This year's Academy Award-winning foreign language film, "Departures" is the antithesis of most movies that deal with funerals and the recently departed.  Cameron Crowe's "Elizabethtown" (2005) and "Death at a Funeral" (2007) from Frank Oz  both emphasized the comic foibles of the living.

In Japanese with subtitles, "Departures" weaves its intensely emotional story by utilizing the recently deceased as key players.

Young cellist Daigo Kobayashi (rising Japanese star Masahiro Motoki) is living his dream when "Departures" opens.  He's playing his expensive new cello in a Tokyo orchestra. 

Daigo dreamed of traveling the world as a professional musician ever since he was a boy in a small village in northeastern Japan.  When his orchestra folds suddenly, Daigo and his wife Mika (Ryoko Hirosue) return to his hometown.

Daigo's low on self-esteem and cash.  He neglected to mention to Mika that he paid 18 million yen for his beloved cello.  Daigo answers a vague ad in the newspaper classified section that offers big money.

The ad said something about departures, so Daigo assumes it must be some kind of travel agency. Naturally, the naive young husband is a little mystified to see caskets lined up against the office wall.

Tight-lipped company owner Sasaki (veteran actor Tsutomu Yamazaki) hires Daigo on the spot, despite the fact that the young man chosen on instinct alone has never even been in the same room with a dead body. 
Even though he hides it from his wife as long as he can, Daigo hires on to be an encoffineer. 
"Departures" respectfully, and with humor at times, reveals encoffination to Western audiences.  It's the ceremonial ritual of washing, dressing and placing the deceased into a coffin as bereaved family members and friends look on.

There's more to the story, of course.  Daigo is estranged from his father, for instance, and is haunted by the separation.  Also, Daigo's bold new career choice drives a wedge into what has been a happy marriage up until that point.

Half the battle for any emotional drama with comic relief is setting the proper tone.  Director Takita ("When the Last Sword Is Drawn," "The Battery") and first-time screenwriter Kundo Koyama immerse the audience slowly, expertly into the potentially difficult subject matter.  It's similar, in a sense, to the soothing feeling Daigo gets as he submerges himself into the heated waters of his village's bathhouse.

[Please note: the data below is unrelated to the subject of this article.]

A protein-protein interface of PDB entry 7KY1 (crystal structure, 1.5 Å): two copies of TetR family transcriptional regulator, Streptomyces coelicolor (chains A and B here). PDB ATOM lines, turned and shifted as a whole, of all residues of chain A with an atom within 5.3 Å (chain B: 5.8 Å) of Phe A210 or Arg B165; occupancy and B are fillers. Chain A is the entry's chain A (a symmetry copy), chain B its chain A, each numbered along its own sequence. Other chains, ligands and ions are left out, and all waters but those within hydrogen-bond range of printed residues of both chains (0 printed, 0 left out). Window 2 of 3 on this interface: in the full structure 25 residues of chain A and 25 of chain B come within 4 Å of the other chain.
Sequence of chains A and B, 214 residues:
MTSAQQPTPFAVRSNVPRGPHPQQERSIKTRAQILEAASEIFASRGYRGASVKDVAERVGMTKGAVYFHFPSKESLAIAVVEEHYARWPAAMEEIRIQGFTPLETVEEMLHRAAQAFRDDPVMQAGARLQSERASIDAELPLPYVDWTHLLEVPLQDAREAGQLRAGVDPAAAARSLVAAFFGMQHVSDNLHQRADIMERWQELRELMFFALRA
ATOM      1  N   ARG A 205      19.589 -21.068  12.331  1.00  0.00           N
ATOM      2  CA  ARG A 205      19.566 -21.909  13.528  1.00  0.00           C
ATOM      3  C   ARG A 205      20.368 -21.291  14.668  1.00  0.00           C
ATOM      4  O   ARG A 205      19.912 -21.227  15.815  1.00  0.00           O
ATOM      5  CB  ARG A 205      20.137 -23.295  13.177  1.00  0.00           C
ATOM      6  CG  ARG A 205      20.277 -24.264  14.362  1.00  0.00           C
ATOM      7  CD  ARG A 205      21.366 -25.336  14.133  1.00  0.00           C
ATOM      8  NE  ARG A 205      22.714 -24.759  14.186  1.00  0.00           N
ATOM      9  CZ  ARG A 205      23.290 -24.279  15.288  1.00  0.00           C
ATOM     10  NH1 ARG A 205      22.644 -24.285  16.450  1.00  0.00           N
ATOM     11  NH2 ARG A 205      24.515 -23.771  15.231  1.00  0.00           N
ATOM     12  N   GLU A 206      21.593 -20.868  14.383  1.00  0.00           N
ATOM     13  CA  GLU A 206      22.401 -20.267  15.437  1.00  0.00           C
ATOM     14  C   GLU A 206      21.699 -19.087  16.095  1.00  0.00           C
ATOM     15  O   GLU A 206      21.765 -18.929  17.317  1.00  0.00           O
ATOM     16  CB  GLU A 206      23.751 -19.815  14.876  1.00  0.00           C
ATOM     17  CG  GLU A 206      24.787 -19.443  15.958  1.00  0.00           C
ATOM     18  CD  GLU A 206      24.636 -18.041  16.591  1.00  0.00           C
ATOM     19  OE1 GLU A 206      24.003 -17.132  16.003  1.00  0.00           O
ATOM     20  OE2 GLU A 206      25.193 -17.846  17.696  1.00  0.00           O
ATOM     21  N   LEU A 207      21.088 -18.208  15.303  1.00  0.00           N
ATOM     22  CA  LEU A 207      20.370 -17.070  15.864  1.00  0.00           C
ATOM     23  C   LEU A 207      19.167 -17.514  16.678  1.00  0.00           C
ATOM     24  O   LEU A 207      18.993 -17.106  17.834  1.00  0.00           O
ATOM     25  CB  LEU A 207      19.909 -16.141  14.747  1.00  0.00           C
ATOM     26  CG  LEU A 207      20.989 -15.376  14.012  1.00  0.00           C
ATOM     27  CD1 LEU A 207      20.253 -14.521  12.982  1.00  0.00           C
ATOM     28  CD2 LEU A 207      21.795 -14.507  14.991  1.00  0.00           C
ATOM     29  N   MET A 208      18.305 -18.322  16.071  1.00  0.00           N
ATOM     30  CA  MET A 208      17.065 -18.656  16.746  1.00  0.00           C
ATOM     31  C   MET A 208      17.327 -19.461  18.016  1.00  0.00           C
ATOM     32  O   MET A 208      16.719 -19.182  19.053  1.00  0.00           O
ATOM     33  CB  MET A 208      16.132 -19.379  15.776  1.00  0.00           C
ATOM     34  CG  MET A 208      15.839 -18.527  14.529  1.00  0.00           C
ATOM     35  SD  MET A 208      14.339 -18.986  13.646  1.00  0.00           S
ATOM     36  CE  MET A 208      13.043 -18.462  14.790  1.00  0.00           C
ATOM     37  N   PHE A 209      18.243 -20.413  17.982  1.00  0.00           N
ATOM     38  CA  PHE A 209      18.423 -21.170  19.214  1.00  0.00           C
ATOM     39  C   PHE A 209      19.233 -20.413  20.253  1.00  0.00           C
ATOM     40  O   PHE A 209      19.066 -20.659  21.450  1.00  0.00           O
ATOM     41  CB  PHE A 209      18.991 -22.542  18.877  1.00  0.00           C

Good movies take the audience somewhere they haven't been before.  Great movies do it with a style befitting the unfamiliar.

Thanks to very solid acting from Motoki, who debuted as the unlikely sumo wrestler in "Sumo Do, Sumo Don't," and Yamazaki (the addict in Akira Kurosawa's "Heaven and Hell") as his aging mentor, "Departures" is true testament to the value of quality foreign film imports.

Beautifully staged and purring with the exquisite soundtrack from composer Joe Hisaishi ("Spirited Away," "Howl's Moving Castle"), "Departures" is a majestic, wonderfully orchestrated tale of woe and behold.
By venturing to Takita's far-off land of ceremony and emotional evolution, we might just rekindle strong feelings lurking deep within ourselves.

Perhaps not so oddly, they're likely to hit very close to home. 


Heavy metal, heavier heartache

The really good rock 'n' roll documentaries, like Martin Scorsese's "Shine A Light" of last year, showcase the musicians and give the audience a little backstage peek or two. 

Mick Jagger driving Scorsese crazy by not providing a song lineup until just before show time is the kind of "personal" stuff we usually get.

A truly great rock 'n' roll documentary needs to reveal more than just the flash and dash and close-ups of rock stars performing into the glaring spotlights as thousands of hypnotized devotees worship their idols wildly.

"Anvil!  The Story of Anvil" is not just a documentary that digs deeper.  This astonishing, truly magical look at the band fame snubbed isn't merely a documentary like that.
It is THE documentary like that. 
"Anvil" slams your heart hard and asks for nothing, with the possible exception of a couple hours of your time.  

Is it worth it?  "Anvil!" rates above even the phrase "must see."